Friday, April 22, 2016

Jack Brooks, Monster Slayer (Canada, 2007)

The feature-film directorial début of Canadian director Jon Knautz, the title of this horror comedy is of course an obvious homage to a far more successful movie (1992 / trailer) and series (1997-2003 / trailer) featuring everyone's favorite blonde-haired, ditzy vampire slayer(s). And much like that film, and less like the series, Jack Brooks, Monster Slayer is a mildly diverting piece of fluff that offers occasional entertainment but is far from being either a masterpiece or even imperative viewing. In this regard, perhaps the biggest flaw of the movie — if one ignores the truly embarrassing framing sequence that, while obviously meant as a joke, is far less funny than it is both subconsciously racist and an overt example of the white savior syndrome — is that the flick obviously had so much more potential, and thus comes across as underdeveloped.
The basic plot involves the loser plumber Jack Brooks, who, as a result of being the only survivor when his family was slaughtered by a monster during a childhood camping trip, has some serious anger management problems. By the end of the movie, however, our plumber inadvertently finds a perfect outlet for his inner-anger as well as his purpose in life. And, of course, the film earns its title.

As played by the not unattractive Trevor Matthews, Brooks is more uptight and prone to uncontrolled rants or smoldering silence than he is, say, an entertaining and loquacious buffoon like Ash (see: Army of the Darkness [1992 / trailer]). Thus, though he occasionally does make a drily humorous statement, he is not truly entertaining or particularly likable. Indeed, if he is sympathetic at all, it is because most of those around him — his bitchy blonde girlfriend Eve (Rachel Skarsten of Fear of the Dark [2003 / German trailer]), an annoyingly touchy-feely stoner classmate John (James A. Woods) — are so obnoxiously dislikable. 
But for being such a dud of a personality, the movie spends way too much time on him before finally unleashing the monsters, the gore, the humor, the fun. So, while the movie does feature some amusing horror and monster slaying, particularly 55 minutes into the events, it delivers far less than one is led to expect by the film's title and the DVD's comic-book-like cover. And therein lies the rub that makes the movie so disappointing on the whole.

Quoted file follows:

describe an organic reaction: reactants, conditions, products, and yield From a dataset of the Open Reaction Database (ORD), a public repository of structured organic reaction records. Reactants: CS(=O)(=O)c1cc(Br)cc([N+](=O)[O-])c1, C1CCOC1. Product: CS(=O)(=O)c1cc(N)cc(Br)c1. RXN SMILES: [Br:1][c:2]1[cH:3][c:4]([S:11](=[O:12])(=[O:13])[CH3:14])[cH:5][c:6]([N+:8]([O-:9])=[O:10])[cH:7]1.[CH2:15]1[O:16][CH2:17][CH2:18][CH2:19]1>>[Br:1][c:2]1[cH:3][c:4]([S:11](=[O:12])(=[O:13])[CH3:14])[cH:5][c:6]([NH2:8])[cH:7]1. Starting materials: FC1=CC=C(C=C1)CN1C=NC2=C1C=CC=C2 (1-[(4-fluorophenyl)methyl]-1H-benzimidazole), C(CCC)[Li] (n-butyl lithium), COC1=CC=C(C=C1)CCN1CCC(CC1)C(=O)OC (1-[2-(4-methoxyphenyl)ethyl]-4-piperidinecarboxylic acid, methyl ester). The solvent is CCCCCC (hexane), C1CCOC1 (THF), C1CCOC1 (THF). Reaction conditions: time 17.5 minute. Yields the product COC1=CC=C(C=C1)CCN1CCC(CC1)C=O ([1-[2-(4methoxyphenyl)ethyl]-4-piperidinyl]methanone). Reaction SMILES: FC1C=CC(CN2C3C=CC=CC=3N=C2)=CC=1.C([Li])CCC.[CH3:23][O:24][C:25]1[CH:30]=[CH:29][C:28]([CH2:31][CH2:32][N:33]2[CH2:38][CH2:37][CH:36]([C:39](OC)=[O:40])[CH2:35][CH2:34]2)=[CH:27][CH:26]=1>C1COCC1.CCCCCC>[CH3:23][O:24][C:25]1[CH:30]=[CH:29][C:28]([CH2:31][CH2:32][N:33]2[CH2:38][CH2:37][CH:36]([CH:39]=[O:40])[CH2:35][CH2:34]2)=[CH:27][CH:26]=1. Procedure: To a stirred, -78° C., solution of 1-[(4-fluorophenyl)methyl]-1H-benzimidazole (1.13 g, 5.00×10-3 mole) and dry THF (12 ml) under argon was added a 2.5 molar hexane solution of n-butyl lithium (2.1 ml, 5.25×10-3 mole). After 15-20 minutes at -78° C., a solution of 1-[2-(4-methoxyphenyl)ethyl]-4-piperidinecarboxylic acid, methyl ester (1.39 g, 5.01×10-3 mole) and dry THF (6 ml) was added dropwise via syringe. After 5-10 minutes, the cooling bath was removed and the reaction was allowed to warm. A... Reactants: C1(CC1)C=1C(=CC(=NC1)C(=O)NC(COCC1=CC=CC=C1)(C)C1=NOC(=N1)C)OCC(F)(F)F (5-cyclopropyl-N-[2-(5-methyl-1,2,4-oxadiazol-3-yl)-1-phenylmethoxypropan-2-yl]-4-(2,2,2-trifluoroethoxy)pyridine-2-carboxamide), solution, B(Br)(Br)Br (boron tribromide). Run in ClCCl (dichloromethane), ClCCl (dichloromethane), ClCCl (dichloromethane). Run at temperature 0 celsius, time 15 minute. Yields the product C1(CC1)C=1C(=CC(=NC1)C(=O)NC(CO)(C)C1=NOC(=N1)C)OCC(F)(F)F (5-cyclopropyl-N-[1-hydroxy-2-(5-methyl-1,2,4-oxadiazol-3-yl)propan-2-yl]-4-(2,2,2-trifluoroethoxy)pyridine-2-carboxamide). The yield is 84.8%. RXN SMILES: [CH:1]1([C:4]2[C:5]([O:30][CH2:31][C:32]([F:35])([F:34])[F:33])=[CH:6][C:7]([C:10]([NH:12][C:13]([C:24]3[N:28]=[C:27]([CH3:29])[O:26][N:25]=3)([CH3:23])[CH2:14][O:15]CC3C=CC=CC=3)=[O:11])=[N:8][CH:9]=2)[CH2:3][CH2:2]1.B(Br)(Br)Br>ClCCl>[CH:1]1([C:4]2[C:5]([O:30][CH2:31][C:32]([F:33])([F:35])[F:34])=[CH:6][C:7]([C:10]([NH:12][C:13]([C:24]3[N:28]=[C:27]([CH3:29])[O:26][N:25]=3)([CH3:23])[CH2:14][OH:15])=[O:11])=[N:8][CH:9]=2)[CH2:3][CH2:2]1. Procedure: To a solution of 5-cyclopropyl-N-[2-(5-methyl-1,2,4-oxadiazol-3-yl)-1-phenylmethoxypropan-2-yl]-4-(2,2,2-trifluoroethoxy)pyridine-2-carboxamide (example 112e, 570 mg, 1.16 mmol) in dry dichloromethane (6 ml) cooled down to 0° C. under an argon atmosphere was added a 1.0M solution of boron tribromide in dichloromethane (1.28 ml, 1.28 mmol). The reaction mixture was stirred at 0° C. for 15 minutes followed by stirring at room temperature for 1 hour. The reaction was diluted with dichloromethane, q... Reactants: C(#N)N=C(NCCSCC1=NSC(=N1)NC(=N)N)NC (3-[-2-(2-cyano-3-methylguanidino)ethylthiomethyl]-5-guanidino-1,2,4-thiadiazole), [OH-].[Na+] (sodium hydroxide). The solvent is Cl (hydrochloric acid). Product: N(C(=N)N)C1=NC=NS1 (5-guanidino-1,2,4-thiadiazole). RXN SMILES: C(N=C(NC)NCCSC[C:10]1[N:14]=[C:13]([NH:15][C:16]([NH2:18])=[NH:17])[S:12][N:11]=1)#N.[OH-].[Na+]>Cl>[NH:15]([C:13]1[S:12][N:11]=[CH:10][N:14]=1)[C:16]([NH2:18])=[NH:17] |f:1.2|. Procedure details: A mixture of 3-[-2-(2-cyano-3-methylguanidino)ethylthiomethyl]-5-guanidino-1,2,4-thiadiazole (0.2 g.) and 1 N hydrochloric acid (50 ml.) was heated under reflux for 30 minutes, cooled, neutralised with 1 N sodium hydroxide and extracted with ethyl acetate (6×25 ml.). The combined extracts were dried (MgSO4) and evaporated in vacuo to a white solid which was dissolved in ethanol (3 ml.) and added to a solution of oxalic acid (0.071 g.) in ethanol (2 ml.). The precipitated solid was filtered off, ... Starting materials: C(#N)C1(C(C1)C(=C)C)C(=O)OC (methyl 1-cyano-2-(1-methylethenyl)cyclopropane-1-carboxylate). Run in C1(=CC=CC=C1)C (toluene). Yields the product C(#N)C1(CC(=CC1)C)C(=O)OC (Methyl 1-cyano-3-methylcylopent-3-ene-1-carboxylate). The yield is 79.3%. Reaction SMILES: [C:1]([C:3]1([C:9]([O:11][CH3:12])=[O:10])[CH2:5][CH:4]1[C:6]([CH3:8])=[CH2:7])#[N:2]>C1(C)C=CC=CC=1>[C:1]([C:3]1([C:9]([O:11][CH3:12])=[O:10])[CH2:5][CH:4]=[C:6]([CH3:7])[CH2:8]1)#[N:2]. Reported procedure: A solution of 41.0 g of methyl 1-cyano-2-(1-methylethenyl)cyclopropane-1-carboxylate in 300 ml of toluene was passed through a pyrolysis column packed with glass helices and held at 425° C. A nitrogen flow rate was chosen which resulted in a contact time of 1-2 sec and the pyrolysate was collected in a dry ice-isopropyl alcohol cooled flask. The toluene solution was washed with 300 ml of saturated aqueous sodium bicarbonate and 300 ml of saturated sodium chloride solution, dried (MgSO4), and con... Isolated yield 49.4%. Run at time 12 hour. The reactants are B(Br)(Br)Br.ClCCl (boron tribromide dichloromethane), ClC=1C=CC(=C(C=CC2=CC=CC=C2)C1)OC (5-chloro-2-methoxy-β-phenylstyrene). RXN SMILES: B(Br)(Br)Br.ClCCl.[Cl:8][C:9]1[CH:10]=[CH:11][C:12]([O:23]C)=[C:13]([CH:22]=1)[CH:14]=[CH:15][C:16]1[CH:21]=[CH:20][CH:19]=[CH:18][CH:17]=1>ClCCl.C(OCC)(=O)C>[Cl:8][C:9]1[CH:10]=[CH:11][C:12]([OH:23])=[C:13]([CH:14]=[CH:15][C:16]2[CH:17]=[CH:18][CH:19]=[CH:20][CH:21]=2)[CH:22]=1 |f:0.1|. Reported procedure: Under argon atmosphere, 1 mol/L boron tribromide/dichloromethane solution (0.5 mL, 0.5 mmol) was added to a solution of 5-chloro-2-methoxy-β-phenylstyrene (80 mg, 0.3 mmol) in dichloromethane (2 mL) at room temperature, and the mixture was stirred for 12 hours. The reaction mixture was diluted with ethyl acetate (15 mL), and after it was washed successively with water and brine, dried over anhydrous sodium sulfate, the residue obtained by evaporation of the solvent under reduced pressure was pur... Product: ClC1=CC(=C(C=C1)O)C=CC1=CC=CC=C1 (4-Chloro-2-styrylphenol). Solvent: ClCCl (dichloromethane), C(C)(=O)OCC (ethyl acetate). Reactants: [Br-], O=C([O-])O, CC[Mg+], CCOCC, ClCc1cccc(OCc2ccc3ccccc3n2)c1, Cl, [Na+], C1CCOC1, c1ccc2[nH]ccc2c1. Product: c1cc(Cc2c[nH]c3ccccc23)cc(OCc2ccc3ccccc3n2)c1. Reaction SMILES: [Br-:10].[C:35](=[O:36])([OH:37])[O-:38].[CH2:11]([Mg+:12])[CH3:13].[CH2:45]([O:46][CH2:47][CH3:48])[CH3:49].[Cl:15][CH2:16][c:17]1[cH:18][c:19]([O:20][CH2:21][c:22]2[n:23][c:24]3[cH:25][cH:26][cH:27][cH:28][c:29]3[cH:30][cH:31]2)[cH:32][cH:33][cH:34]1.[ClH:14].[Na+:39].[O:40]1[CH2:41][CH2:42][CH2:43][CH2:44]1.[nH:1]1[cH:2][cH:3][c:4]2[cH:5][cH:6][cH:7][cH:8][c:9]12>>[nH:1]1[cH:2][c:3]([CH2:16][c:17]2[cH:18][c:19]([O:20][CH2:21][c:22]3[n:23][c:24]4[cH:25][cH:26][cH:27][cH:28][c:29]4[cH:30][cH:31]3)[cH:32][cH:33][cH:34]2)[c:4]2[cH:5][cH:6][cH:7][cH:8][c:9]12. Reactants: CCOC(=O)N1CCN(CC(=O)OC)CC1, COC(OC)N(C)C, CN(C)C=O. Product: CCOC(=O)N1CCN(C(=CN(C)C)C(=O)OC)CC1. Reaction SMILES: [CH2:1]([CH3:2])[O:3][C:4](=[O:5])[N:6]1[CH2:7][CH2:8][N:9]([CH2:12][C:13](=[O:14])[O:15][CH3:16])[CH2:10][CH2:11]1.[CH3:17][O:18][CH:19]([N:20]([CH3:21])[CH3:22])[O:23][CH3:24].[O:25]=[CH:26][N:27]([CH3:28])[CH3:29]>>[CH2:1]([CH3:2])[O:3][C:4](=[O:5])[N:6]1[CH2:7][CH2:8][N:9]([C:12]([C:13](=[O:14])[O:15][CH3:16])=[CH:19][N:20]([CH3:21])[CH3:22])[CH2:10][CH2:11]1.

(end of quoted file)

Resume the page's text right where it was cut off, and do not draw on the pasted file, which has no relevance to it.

Giving credit where credit is due, the obviously low-budget movie uses no CGI, relying instead on good old make-up, rubber, and ketchup. The results are variable — the monster of the framing sequence looks like a rubber suit, as does the Jabba-the-Hut-looking demon Prof. Gordon Crowley (Robert Englund) mutates into — but cheesy effects do fit well into horror comedies, this one too. The limited number of mobile demons that Brooks ends up facing off in the high school, on the other hand, are a bit more "realistic" and owe their look more to the possessed of Demons (1985 / trailer) and Demons II (1986 / trailer) than rubber casting.

Whenever the demon shit hits the fan, director Knautz does a good job at keeping everything moving and bloody; indeed, his direction is better than his weak if tightly plotted script. (How tightly plotted? He even explains how the demon heart came to be buried in Prof. Gordon Crowley's back yard. And, actually, the revelation leads up to one of the best dialogue exchanges in the whole film.) And if the various characters are all relatively one-note in nature, the cast is obviously game and give their best across the board. Indeed, Jack Brooks, Monster Slayer comes across as such a labor of love one really ends up wishing that the movie was better than it is. But the simple fact is, it is slow to get moving, the real laughs (like most of the gore) start too late, and most laughs really aren't that deep.

The true flaw with Jack Brooks, Monster Slayer is not that the movie is truly bad, it's just that there are funnier ones out there. We really expected a lot more than it gave, and were thus disappointed. Go in with low expectations, and you will probably actually find it relatively entertaining. We went in with high expectations and, well, sometimes found ourselves gazing into our beer bottle.

Director Jon Knautz has since gone out to direct a variety of serious (independent) horror feature films — Goddess of Love (2015 / trailer), Girl House (2014 / trailer) and The Shrine (2010 / trailer) — that haven't made waves, but all look interesting.
Used in the movie —
Bobby Darin's Beyond the Sea:

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